As much as Ontario Hockey League team owners, coaches, players and junior hockey fans in this province want the puck to drop Feb. 4 for the start of the shortened 40-game regular schedule, the decision is out of their hands.
The only ones who will determine whether there's a return to action or not are the province and the COVID-19 virus itself.
"The virus and the government will determine whether there is a season or not," one OHL general manger told BarrieToday. "If we're in bad shape in the middle of January, they're not going to let us have training camps. You stay positive right now, but it's going to be handled in January and where the state of the virus is."
The OHL has already had to push the start of the regular season back twice, first moving their regular late-September start date to Dec. 1 and then to February. Unfortunately, a second wave has pandemic numbers on the rise and the truth is no one knows for certain just where we'll be come mid-January when training camps are set to open.
The recent news of three effective vaccines are exciting, but those likely won't be delivered to the public until early next year at the earliest. Still, representatives of the OHL teams we talked to remain optimistic there'll be hockey.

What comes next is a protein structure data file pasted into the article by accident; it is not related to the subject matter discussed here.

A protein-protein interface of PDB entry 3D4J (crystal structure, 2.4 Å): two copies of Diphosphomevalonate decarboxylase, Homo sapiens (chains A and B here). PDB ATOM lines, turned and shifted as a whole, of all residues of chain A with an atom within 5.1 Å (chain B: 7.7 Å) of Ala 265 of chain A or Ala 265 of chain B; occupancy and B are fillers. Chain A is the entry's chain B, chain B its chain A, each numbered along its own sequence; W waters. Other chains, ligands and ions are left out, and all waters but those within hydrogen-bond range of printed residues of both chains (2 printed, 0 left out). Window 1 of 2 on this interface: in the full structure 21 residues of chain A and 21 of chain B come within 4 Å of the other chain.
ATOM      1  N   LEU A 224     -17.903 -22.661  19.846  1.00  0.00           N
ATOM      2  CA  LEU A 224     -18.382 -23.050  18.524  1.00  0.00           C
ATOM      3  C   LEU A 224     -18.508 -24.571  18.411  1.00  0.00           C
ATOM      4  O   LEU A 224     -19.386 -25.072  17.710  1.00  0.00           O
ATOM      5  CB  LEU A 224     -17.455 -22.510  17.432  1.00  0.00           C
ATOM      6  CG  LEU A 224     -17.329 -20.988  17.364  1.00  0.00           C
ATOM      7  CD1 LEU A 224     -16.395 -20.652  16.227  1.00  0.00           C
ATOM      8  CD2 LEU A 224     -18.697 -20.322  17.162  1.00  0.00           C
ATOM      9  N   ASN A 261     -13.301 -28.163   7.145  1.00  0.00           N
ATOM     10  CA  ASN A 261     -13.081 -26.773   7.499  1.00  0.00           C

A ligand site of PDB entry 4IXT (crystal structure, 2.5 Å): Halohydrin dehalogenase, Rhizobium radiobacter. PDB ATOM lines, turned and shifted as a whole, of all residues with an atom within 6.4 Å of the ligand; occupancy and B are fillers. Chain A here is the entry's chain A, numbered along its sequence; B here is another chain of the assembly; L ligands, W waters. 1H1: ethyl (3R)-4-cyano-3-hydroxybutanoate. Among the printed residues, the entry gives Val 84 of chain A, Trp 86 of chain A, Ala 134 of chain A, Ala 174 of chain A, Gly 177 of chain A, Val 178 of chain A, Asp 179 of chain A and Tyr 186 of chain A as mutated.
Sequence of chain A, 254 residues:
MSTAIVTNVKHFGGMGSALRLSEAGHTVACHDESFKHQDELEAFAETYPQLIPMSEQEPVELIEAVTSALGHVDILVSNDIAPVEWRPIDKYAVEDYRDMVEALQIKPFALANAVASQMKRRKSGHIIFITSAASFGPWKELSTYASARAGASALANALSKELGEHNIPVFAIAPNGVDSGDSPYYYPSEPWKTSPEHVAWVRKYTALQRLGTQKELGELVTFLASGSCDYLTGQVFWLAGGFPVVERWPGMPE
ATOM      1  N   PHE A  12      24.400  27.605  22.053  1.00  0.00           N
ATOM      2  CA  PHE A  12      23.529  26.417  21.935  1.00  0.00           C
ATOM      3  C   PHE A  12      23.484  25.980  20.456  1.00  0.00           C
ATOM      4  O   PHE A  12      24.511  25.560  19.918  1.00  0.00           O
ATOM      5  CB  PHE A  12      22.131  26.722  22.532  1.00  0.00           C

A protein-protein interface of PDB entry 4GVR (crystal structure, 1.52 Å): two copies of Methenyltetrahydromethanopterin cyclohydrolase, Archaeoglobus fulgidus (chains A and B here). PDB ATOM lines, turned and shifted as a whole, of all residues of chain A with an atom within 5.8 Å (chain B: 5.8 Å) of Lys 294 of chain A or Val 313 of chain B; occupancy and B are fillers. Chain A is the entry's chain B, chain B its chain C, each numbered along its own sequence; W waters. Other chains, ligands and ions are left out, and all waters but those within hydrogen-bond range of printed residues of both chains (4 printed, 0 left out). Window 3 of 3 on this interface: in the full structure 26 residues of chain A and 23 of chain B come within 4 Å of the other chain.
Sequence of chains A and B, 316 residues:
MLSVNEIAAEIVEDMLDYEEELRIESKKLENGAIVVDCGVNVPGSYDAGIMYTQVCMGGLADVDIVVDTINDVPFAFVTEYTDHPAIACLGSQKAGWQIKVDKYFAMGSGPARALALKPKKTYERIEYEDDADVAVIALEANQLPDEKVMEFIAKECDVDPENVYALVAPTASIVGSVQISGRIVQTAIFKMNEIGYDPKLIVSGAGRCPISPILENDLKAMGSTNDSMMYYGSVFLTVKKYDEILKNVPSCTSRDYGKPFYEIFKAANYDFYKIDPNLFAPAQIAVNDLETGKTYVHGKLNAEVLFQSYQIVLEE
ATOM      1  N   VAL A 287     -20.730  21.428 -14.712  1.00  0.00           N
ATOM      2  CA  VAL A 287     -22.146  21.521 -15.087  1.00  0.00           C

"Yeah, it's going to be tough, but we're keeping it very positive that we're going to be playing in February," one GM said. "Yeah, we might have a smaller division and yeah we might play less games and just certain teams. It could be a whole different year, but you know the bottom line is our players are getting ready, the rest of our organization is getting ready for having our guys come in. Until they tell us it can't be done, or the date has to be moved again, until then we're pretty positive that February is the go date.
"There's some aspect that fingers are crossed, that's for sure," the GM added. "I think you got to have that kind of attitude. I don't think it's time to be pessimistic; you just hope that people keep doing the right things. That's the main message to the players on the phone: Just be safe. Stay in your bubble, stay with your family, make sure everybody's good."
Just what the exact plan will be has been an ongoing conversation between the league and the province. Several hurdles remain, including foremost the need for provincial cases to come down from their current record infection levels.
Which means doing our part by wearing masks, washing our hands and, of course, maintaining our social distance.